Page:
Without Prejudice

CEDAW and the determination of women's rights in a legal and cultural context

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CEDAW – the UN Convention on the Elimination of All Forms of Discrimination against Women – is a powerful international human rights instrument that reflects a global determination to achieve gender equality. Turning aspiration into reality presents many challenges, particularly in relation to the process of adjudicating on women’s rights in both legal and cultural contexts.

This book looks at the range of cultural and legal challenges relating to the implementation of CEDAW, and the individual approaches adopted in various jurisdictions and contexts across the Commonwealth. Commonwealth declarations in support of CEDAW and initiatives from numerous Commonwealth countries are brought together here to support continuing efforts to address these issues.

This practical guide will inform and assist judges, adjudicators, lawyers and activists to advance the implementation of the principles of CEDAW within jurisdictions connected historically by the application of the common law.

Find out more about [email protected] here http://www.unifem.org/cedaw30/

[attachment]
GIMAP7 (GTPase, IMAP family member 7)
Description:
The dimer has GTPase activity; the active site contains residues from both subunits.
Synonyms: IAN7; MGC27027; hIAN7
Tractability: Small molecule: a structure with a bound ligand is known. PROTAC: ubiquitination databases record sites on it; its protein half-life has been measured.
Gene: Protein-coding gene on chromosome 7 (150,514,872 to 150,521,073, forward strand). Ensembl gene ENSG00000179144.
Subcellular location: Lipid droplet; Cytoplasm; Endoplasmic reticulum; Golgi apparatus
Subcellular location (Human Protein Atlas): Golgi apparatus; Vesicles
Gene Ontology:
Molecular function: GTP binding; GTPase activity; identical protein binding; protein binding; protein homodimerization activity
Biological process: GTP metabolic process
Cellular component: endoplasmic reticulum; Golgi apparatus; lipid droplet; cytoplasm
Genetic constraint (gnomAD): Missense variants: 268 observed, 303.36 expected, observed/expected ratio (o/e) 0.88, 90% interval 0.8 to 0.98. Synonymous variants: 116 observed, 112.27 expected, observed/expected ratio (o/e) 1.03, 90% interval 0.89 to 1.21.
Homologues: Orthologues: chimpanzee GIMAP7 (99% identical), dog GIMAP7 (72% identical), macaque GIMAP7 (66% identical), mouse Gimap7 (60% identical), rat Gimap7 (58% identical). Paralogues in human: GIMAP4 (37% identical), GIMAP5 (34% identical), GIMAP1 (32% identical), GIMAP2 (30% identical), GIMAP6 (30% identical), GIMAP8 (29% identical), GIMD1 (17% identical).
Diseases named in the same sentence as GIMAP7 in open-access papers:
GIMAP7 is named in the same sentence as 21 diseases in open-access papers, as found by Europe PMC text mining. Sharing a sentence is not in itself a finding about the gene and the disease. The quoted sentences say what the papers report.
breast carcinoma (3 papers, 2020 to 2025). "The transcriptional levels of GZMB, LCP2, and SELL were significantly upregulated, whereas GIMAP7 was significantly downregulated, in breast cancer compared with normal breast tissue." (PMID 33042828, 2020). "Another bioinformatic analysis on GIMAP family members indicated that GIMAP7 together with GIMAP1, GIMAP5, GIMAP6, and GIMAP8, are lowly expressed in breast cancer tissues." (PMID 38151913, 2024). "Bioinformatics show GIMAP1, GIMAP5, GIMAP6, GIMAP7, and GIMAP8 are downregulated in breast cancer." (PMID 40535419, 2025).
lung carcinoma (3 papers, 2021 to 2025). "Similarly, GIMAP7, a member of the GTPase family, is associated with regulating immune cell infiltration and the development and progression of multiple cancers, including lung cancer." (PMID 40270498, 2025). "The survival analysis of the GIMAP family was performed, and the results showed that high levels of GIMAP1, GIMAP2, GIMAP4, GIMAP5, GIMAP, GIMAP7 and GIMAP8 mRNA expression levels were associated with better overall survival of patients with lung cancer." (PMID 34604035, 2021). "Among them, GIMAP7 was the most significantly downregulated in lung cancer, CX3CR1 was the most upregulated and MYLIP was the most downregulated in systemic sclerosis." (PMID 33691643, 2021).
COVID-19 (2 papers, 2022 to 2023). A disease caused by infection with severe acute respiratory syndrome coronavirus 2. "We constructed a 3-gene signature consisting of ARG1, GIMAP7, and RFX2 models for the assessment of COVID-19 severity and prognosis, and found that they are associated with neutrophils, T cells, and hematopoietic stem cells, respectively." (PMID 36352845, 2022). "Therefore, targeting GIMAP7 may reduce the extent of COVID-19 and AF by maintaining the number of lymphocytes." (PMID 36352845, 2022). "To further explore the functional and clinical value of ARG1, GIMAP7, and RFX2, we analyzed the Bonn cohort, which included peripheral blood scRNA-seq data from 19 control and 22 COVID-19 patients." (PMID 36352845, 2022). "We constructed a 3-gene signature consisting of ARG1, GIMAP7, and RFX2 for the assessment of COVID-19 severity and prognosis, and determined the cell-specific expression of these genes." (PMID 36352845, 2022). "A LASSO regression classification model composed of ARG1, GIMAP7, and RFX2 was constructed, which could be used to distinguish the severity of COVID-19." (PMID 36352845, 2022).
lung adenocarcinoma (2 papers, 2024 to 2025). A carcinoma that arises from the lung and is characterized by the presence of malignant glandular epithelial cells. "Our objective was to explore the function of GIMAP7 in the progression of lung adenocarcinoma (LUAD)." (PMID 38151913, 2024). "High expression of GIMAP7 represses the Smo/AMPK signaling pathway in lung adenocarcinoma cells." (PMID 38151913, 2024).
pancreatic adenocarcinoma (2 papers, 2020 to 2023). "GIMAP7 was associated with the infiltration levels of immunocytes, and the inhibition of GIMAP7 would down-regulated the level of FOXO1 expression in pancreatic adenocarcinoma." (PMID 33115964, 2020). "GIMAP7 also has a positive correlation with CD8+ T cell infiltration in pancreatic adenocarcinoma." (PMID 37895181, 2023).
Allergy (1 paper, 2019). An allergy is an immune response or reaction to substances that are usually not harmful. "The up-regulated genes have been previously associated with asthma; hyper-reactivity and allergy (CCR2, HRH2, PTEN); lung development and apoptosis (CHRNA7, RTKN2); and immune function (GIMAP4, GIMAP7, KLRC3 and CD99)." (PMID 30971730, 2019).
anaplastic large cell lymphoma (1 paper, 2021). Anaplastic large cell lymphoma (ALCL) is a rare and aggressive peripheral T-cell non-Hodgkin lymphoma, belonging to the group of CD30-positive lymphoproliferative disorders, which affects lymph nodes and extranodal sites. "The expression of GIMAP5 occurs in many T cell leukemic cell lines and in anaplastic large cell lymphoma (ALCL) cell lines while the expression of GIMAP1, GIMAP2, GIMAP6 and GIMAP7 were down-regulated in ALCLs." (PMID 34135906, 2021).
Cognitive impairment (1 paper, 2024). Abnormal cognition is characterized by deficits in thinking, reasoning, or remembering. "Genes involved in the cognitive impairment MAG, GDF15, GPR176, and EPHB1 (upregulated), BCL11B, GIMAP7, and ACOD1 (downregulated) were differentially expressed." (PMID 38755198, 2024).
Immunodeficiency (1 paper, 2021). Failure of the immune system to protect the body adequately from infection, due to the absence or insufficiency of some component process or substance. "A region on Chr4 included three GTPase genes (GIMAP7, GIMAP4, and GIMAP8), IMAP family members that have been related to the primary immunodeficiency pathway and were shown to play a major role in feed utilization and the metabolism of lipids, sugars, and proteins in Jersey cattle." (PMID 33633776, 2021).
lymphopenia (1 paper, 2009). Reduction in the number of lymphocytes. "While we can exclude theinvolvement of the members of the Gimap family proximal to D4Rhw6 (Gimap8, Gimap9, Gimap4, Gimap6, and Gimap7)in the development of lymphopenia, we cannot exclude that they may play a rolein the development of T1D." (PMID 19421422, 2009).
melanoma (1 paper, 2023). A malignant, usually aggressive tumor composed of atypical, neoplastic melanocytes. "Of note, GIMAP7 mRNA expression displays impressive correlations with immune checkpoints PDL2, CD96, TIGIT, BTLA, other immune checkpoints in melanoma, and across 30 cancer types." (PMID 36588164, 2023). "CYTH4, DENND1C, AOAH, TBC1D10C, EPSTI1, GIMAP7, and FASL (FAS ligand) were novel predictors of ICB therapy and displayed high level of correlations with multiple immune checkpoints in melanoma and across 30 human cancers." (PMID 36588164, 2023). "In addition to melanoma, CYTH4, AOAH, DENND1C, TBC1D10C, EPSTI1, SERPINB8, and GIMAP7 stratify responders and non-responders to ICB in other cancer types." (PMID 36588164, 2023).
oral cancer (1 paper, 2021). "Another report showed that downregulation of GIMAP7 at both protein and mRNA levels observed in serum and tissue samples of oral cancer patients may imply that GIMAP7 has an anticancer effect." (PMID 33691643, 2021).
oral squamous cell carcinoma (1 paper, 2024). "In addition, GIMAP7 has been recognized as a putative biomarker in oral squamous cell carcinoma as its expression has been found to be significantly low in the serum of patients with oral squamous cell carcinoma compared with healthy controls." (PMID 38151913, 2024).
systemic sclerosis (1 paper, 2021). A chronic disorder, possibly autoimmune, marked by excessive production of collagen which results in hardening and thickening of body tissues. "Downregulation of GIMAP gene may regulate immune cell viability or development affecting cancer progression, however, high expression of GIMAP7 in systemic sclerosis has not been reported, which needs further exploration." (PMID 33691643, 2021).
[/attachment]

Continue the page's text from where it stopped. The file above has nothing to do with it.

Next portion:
The Convention on the Elimination of All Forms of Discrimination against Women (CEDAW) and realisation of rights: reflections on standard settings and culture, Indira Jaising

The articulation of rights and the setting of standards remains the first step towards the realisation of those rights. Whether or not an individual can actualise the right is dependent on the capability of the individual. It must be remembered that law is only a tool of empowerment. For the actualisation of rights, the capabilities approach (developed by Amartya Sen and contextualised in the legal framework by Martha Nussbaum) is extremely appealing as it gives meaning to human rights and provides judicially manageable standards for testing the validity of law and policies.


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